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The San Diego News Network seemed like a model for local news development but now its future is less clear. Launched last week after nearly a year of development, the network was built to provide compelling local content to the area’s broadcasters, cable news networks and local papers. At the same time, its own site would be a major destination in itself, perhaps eating into The San Diego Union-Tribune’s $19 million annual take (per news reports).

The effort describes itself as following:

“SDNN is San Diego’s source for breaking and local news, sports, events, lifestyle, and entertainment in San Diego. SDNN is where you live, where you work, and where you play. It’s where you can share your thoughts about restaurants, movies, the Padres, and anything else that’s on your mind from the silly to the serious. SDNN is bringing life back into San Diego news.”

In addition to nine in-house reporters (primarily laid off from The Union-Tribune), four local salespeople were hired, with five more expected to join the site by the end of the month. In addition to the in-house staff, SDNN developed a concept to pay freelance reporters on a rev share basis that splits advertising related to article views, just as once did.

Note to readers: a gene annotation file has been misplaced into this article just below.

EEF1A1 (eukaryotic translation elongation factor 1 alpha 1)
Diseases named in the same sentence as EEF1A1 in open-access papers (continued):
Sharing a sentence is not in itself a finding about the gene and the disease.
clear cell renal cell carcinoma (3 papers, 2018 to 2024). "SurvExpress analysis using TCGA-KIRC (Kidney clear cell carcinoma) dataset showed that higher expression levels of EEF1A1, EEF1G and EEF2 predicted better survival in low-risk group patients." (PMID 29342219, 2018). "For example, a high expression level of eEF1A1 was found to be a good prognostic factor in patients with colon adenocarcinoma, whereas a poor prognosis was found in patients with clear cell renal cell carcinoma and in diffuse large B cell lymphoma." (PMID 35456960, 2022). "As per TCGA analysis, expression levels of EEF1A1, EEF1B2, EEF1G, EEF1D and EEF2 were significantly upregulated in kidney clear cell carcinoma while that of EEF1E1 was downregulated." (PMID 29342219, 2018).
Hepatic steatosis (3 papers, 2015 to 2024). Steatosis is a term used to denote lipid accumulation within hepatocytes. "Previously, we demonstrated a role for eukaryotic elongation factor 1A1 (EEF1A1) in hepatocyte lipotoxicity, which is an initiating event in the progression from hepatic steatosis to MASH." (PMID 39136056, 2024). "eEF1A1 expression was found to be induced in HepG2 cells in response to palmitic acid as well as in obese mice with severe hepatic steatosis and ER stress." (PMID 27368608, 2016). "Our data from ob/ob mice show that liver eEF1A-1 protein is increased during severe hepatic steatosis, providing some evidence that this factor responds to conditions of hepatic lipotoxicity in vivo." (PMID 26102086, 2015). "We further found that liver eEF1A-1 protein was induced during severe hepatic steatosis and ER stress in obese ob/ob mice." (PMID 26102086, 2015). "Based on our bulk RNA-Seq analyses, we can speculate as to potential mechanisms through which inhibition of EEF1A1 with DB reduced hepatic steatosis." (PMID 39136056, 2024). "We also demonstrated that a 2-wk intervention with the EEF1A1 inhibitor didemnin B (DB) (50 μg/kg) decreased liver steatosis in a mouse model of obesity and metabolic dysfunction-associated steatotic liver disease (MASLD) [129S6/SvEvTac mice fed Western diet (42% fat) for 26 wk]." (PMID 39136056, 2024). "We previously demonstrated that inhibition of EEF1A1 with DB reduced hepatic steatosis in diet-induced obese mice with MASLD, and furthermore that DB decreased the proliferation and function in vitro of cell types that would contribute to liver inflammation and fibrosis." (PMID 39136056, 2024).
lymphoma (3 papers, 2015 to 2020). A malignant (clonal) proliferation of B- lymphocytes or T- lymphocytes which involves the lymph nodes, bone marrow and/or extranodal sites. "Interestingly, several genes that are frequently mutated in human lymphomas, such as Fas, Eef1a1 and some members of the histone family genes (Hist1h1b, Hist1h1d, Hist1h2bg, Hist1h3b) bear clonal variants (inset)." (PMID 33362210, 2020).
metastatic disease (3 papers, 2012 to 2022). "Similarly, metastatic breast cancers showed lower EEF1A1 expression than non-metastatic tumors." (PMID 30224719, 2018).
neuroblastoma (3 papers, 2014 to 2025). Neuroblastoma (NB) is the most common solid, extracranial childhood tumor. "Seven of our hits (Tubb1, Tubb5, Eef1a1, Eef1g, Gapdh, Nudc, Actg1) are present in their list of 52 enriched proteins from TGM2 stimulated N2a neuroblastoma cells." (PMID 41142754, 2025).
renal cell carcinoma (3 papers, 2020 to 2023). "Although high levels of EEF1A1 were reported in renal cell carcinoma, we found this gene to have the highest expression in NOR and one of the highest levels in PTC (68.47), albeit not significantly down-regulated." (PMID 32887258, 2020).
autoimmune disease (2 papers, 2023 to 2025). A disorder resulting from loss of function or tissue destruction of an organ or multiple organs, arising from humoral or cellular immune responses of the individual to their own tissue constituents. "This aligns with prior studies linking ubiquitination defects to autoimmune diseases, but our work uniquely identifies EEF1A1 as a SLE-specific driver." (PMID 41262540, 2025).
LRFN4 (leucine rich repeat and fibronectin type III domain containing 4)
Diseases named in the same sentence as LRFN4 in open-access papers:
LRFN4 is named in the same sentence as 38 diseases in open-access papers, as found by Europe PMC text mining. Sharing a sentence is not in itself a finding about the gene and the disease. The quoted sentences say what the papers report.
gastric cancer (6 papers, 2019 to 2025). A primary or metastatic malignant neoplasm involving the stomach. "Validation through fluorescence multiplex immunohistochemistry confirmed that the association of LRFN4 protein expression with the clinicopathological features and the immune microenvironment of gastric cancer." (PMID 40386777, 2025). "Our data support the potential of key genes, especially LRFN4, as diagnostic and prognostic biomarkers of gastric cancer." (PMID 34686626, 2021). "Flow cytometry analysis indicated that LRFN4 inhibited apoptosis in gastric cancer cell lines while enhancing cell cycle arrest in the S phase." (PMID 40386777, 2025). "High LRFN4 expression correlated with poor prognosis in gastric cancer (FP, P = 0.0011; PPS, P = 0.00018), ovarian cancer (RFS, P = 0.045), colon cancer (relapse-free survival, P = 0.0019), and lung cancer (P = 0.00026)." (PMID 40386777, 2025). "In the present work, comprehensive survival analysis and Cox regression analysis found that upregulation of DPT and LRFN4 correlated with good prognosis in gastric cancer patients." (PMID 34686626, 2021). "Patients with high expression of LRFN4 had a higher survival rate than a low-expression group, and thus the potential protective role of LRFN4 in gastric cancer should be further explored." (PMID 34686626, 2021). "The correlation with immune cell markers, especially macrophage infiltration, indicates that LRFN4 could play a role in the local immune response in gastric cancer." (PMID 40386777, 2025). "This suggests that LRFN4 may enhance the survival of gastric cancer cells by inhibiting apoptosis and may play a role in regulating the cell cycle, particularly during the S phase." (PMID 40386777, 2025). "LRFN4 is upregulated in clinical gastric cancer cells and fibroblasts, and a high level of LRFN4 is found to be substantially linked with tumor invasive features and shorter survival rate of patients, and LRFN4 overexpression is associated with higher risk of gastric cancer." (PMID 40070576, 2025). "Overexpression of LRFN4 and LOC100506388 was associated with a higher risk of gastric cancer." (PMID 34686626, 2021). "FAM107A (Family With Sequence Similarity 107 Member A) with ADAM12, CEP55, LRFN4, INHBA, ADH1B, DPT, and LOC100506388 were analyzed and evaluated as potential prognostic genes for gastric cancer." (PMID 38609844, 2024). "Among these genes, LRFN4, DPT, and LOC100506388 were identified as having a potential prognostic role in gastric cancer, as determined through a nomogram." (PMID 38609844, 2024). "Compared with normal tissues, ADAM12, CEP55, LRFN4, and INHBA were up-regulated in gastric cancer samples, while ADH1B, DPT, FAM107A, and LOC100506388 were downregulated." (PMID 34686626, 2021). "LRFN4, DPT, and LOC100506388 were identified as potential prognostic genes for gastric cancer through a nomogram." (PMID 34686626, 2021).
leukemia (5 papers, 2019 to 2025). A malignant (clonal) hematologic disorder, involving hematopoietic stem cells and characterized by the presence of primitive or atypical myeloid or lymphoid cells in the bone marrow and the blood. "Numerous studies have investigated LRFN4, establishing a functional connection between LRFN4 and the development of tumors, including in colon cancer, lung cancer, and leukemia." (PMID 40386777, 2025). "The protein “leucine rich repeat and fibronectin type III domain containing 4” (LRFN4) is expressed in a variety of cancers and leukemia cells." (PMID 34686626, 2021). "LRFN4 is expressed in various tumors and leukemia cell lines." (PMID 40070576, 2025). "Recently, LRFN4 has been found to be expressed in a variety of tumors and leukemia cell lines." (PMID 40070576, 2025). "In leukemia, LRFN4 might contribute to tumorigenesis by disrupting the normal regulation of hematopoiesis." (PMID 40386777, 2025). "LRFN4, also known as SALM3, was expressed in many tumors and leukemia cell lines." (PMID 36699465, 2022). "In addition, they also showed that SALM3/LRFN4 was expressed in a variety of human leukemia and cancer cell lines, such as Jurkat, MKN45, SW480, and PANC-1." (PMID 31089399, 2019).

But suddenly, it is getting messy. Founder Ron James, who created the site after being laid off last May as SignOnSanDiego’s head of content, was abruptly fired.

Local blogs carry speculation that there may have been over-spending on the site, which had raised $1 million from San Diego’s Tech Coast Angels. There was also speculation that the venture leaders, Barbara Bry and Neil Senturia, who had originally backed nonprofit Voice of San Diego, didn’t see a way for the site to be profitable within a reasonable time frame. (Bry has now taken over as executive editor). Whatever is the truth, James tells us that the matter is with the lawyers.

James has long been at the vanguard of local San Diego media innovation. He had previously been in charge of broadband content for Time Warner’s RoadRunner and launched San Diego Magazine in 1995. At SignOnSanDiego, he launched several progressive ventures, including online multimedia, radio and video efforts.

Bry, for her part, is cheery in a statement announcing her new position. “I look forward to the opportunity and challenges of working directly with such a stellar cadre of editors, journalists and media partners who are committed to making SDNN the most trusted, respected and valuable source of news and information about San Diego,” she says.

“We’re on track to launch 30 additional editorial sections over the next three months and provide the most comprehensive, hyper-local news that cover where San Diegans live, work and play. The opportunities to truly converse and interact with our readers are tremendous!”

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